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How to Identify the True Equities of your Brand


How to Identify the True Equities of your Brand

It is important to know your true equities as a brand. It strengthens the brand and customer relationship and identifies the individual characteristics that make your brand unique. Begin this process by identifying what makes your brand recognizable, memorable and distinctive.


Identify what makes your brand recognizable. The more recognizable, the more trust can develop between brand and consumer. When customers recognize a name they are more likely to reach for that product. Get your name out there. Advertising and publicity should reinforce brand voice.


Continue on to make your brand memorable. It is important for buyers to associate your brand as the top choice. Consumers base decisions on price and past experience with a brand. Build a quality emotional and functional value for your product.


Determine your brand promise and how it answers to the customer. Appeal to the personality of your ideal consumer and craft your promise accordingly. Customers respond to a strong brand identity. The more distinctive and unique the more you relate to your ideal customer

By identifying the true equities of your brand you determine what value you bring to your customers. It helps you to answer: Who are you as a brand? What your brand story is? What strengths your brand has? and What your relationship to your customers?



Millennial Women Series: Getting More Personal


Millennial Women Series: Getting More Personal

Over the next couple weeks, we’re launching a 5-part series of blogs focused on the Millennial woman. Today’s feature: Getting More Personal.

Millennial women are revolutionaries. Demanding change and forging new paths for younger women coming after them, Millennial women are inspiring change. Whether or not this affects marketing is not a question. These women expect to be treated as individuals and that includes how marketers and brands speak to them. There are several ways brands can get more personal with Millennial female customers to make them feel valued and take action.

Treat Them Special

Go beyond simply ‘liking’ or commenting back. Giving a little attention goes a long way.  Creating loyalty programs, recognition events, special access to sales and promotional events allows a personal relationship to develop between the brand and Millennial woman. Simply appreciating anyone builds trust. In this case it also leads to increased ROI.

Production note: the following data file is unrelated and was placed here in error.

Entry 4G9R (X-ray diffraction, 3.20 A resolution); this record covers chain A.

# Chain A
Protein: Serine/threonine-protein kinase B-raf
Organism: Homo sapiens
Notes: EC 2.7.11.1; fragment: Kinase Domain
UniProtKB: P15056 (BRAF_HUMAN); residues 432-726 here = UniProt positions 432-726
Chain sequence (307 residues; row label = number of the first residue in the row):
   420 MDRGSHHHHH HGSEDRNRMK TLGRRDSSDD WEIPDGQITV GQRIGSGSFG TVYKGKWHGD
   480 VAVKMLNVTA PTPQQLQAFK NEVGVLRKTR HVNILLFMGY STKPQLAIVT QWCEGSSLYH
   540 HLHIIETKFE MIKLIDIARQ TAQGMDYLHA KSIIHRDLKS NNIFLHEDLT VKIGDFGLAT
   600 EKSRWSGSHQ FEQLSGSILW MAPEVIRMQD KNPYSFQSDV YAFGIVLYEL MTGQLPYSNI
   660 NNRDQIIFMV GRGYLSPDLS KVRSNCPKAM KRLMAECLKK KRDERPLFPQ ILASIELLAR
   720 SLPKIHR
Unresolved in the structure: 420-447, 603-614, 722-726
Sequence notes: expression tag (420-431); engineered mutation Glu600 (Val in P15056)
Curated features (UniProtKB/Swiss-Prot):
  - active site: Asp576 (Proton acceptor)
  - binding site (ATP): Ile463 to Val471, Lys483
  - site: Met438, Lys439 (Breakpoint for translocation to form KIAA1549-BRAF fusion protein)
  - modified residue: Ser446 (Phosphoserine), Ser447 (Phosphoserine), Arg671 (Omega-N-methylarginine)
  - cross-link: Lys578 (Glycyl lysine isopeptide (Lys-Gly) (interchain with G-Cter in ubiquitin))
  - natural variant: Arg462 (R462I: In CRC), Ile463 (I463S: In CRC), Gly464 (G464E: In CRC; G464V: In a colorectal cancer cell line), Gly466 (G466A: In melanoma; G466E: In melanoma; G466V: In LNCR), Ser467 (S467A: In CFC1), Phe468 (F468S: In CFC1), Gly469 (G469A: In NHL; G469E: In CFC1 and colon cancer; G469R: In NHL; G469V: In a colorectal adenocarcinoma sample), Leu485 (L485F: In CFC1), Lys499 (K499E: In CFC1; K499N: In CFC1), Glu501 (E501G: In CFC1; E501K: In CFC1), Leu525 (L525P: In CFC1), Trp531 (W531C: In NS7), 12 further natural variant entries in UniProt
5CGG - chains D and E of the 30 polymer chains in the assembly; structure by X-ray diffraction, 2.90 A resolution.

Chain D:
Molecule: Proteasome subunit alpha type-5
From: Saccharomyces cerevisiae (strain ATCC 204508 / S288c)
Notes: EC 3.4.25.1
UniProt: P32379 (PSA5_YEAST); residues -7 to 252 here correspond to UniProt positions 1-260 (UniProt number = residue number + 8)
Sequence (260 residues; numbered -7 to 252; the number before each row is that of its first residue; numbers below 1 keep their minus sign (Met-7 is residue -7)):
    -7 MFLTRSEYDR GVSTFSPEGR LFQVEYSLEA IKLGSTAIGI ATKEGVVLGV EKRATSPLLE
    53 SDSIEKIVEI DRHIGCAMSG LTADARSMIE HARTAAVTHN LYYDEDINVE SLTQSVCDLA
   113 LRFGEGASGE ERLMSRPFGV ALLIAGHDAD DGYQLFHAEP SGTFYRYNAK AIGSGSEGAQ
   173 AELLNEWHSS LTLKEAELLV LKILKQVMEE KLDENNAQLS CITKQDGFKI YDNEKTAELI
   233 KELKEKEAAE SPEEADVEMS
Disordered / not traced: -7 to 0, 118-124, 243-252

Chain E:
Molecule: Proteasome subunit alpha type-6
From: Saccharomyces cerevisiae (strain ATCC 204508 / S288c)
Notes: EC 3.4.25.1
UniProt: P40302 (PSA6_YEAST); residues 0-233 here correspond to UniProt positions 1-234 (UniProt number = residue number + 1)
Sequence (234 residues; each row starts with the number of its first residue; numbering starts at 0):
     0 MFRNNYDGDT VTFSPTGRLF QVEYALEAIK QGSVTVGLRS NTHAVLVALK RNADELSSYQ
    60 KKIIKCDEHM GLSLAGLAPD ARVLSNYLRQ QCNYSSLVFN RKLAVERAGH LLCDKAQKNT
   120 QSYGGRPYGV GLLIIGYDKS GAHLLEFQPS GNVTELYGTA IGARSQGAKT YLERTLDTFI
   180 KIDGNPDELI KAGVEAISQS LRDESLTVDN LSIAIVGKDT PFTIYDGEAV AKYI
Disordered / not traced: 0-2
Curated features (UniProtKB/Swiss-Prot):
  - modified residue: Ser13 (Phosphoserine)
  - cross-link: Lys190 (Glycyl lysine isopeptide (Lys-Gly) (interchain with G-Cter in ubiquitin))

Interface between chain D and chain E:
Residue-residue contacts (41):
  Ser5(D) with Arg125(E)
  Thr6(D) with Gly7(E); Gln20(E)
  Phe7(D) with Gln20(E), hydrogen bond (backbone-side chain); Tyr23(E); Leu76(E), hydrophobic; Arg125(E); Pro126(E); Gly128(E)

One Size Does Not Fit All

Millennial women want to engage with a brand that they can relate to and see themselves. Companies like Primark do this well.  Primania is an online fashion playground for their customers to post, share and get inspiration from. This site shows a range of individuals who engage with the brand, mainly by taking selfies. It allows old and new customers to picture themselves in the products with more of a sense of reality. These women look just like the customer, they are relatable. Instead of forcing women to believe they have to look a certain way in order to participate, brands can be inclusive, showing that Millennial women of all types are welcome to interact with and benefit from the brand. Do this.


What better way to personalize than to use sophisticated websites that analyze cookie data and self-service platforms? Using this information actually helps to connect with Millennial women. This group desires to be seen as unique and authentic. The information these platforms provide allows that to develop. Personalized advertising will grow in importance for this generation as they continue to be the earliest adopters of new technology.

As the buying power of Millennials increases, brands must respect that members of this generation expect to be treated as individuals. Go get personal.


The Millennials' Most Significant Relationship: Social Media


The Millennials' Most Significant Relationship: Social Media

Millennials are challenging the status quo within marketing and advertising--forcing new tactics within the industry. There has been so much reported, researched and written about the habits of this generation. But one thing stands out: the significant adoption of social media into their lives.

Millennials barely watch television but sleep with a mobile under their pillows. For them, the mobile device is an extension of the body, mind, mouth and heart.  Socializing and connecting is in the palm of their hand. Whether it is through Facebook, Snapchat, Instagram, Pinterest, Tumblr or Yelp--starting a conversation has never been more instant. These social media sites allow millennials to like, hashtag, repost and share content.  They are given the freedom to create their own online archive. 

But what aesthetics are millennials actually looking for in social media? Here's what our research and work tells us:

  • Mobile content
  • Consistent themes, both written and visually
  • Clear and accurate content that is impartial
  • Various viewpoints and recognizable names
  • High quality videos and photos
  • Brands with a sense of community
  • Interactive platforms

These qualities attract Millennials. They help to deliver concise, digestible messages and create a personal experience online. When crafting any content, to engage your millennial audience it helps to keep the following in mind:

  • Reveal the human side of your company
  • Write short status updates (recommended under 100 characters)